Frog Seasons is definitely an improvement over Graybles Allsorts. Frog Seasons really works well with its visual elements, and I genuinely enjoy the idea of a series of interconnected shorts that really don’t have a consistent continuity between each other. It really adds to the anticipation of not knowing what will happen upon each segment. It’s interesting to see how each short differs according to its designated board artist; Adam Muto worked on Summer and Winter, while Hanna K. Nyström boarded SpringFall, and Spring (Again). Ultimately, I felt that Muto’s episodes were a bit weaker in the visual department (aside from some nice boarding efforts), but they were much funnier and more entertaining than Nyström’s overall. Nyström had the nice visuals and atmosphere, but her portions were a bit weighed down by their slow and somewhat dry pacing.

Best to Worst

  1. Summer
  2. Spring
  3. Winter
  4. Fall
  5. Spring (Again)

Favorite line: “Following frogs is like, one of my top 20 favorite pastimes.” (Frog Seasons: Winter)

“Broke His Crown” Review

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Original Airdate: March 26, 2016

Written & Storyboarded by: Ako Castuera & Hanna K. Nyström

For all of you who do not know, I will be covering the remaining episodes in the way that they were originally intended to be consumed by the show’s staff. I.E. Broke His CrownReboot will be considered season seven, Two Swords-Three Buckets will be considered season eight, and The Wild Hunt-Come Along With Me will be season nine. To avoid confusion, I will eventually be adding two separate sub-tabs under the seasonal archives tab: one for Cartoon Network’s Rebrand and one for the staff’s original production order. This is simply just to avoid confusion in the long run, and I feel as though that it’s in everyone’s best interest that I cover the remaining seasons as they were intended.

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So, with that said, let’s get to Broke His Crown! Essentially being a sequel episode to King’s Ransom, this episode revolves around the changes Betty made to Ice King’s crown and how exactly they affect him. It’s also an opportunity to further develop Bubblegum, Marceline, and Ice King’s relationships with one another, while also sliding in a heavy dose of lore on the side. Upon airing, and to this day, I feel as though opinions of this episode are very mixed. I know a lot of people who love Broke His Crown and see it as one of the strong points of season 7 (or 8. Whatever!) while other people dismiss it as  rushed with serious pacing problems. I’m a little bit in the middle, but more towards the former. I personally think some bits are a little fast-paced and downright contrived, but I actually really dig what this one set out to do. Essentially, it’s the one time in the series that Betty and Simon are permitted a happy ending together. It’s satisfying and dissatisfying in all the right ways, but feels like a truly appropriate way to wrap up their relationship without actually affecting their characters in the slightest. In general, Broke His Crown is also a great exploration of the inner-workings of the crown and what truly becomes of those who wear it. It’s visually appealing and a lot of fun, creating a unique and complex environment with some unique, yet familiar, characters.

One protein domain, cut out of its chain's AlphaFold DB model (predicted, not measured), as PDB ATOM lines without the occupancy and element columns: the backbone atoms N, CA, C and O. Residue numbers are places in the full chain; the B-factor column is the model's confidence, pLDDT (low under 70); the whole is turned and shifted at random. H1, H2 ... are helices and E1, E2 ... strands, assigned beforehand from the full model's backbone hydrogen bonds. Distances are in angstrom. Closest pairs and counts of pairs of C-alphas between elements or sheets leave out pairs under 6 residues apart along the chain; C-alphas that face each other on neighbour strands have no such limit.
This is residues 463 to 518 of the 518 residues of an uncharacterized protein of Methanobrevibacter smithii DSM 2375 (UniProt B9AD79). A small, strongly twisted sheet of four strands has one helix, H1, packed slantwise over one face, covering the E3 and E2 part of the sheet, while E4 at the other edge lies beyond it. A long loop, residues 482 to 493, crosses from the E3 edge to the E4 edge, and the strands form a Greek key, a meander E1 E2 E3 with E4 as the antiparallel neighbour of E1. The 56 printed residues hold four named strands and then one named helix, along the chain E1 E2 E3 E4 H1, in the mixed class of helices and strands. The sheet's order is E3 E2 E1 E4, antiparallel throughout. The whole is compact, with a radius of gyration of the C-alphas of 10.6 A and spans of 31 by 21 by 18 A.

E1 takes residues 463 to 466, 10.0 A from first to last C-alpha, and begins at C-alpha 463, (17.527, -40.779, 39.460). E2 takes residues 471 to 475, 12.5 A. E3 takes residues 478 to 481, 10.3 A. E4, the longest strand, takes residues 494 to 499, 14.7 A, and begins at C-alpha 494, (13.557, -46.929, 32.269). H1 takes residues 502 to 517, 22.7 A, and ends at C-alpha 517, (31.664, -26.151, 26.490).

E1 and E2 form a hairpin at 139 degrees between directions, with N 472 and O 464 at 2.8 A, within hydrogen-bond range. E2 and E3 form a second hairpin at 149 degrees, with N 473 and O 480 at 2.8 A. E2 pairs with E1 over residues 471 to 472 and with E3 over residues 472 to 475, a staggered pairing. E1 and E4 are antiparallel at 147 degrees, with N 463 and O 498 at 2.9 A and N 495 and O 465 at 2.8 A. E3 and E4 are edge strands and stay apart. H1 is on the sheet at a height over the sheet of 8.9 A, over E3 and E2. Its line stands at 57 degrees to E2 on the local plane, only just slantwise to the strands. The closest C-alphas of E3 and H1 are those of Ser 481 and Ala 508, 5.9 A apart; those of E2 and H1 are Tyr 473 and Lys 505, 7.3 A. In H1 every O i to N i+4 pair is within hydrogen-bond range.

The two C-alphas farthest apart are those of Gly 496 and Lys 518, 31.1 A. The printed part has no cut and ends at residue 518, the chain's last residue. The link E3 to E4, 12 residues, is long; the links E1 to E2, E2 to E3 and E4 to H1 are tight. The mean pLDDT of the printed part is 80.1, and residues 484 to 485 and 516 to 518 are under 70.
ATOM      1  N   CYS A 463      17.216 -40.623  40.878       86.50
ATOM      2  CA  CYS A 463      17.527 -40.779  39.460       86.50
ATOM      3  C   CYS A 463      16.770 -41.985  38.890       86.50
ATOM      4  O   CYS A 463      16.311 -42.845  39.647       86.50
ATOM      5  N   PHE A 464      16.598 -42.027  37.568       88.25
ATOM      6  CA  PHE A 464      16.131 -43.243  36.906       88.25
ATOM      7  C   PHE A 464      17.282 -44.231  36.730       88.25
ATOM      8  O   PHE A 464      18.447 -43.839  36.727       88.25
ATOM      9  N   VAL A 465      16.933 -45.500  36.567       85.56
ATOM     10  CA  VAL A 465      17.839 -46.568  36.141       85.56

Marceline and PB are straight up lovers in this episode. I could totally get the “oh, they’re just really close friends” argument before this episode aired, but nah, you could not convince me otherwise that this is not the direct intention of the episode. Of course, I’m sure it was frustrating for the hardcore Bubbline fans who wanted an outright confirmation from the series by this point in time, but after this episode, I just fully accepted that their romantic involvement with each other was 100% canon. They’re not even trying to hide it anymore. And, as far as their relationship goes, it’s cute! I’ve said outright before that I’m not a huge fan of Bubbline. That is to say that, while I enjoy their relationship, a lot of viewers and comic writers are under the impression that their romantic involvement with each other is the single most important aspect of the show, when it really isn’t and never was. So my opinion has soured more because of oversaturation within the fanbase and the expanded universe, but overall, I don’t dislike the way they’re presented within the series. Hanna K. Nyström has a strength in portraying the girls in a really likable way; while other writers like Jesse Moynihan and Ako Castuera have kind of struggled to make their relationship seems compassionate in the past, Nyström knows how to write their relationship with a healthy balance of charisma and snark. And hey, this is actually the last episode in the series that features Castuera as a storyboard artist, and she seems to have gotten a lot stronger when working with this dynamic as well!

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Love dem freeze-frame bonuses.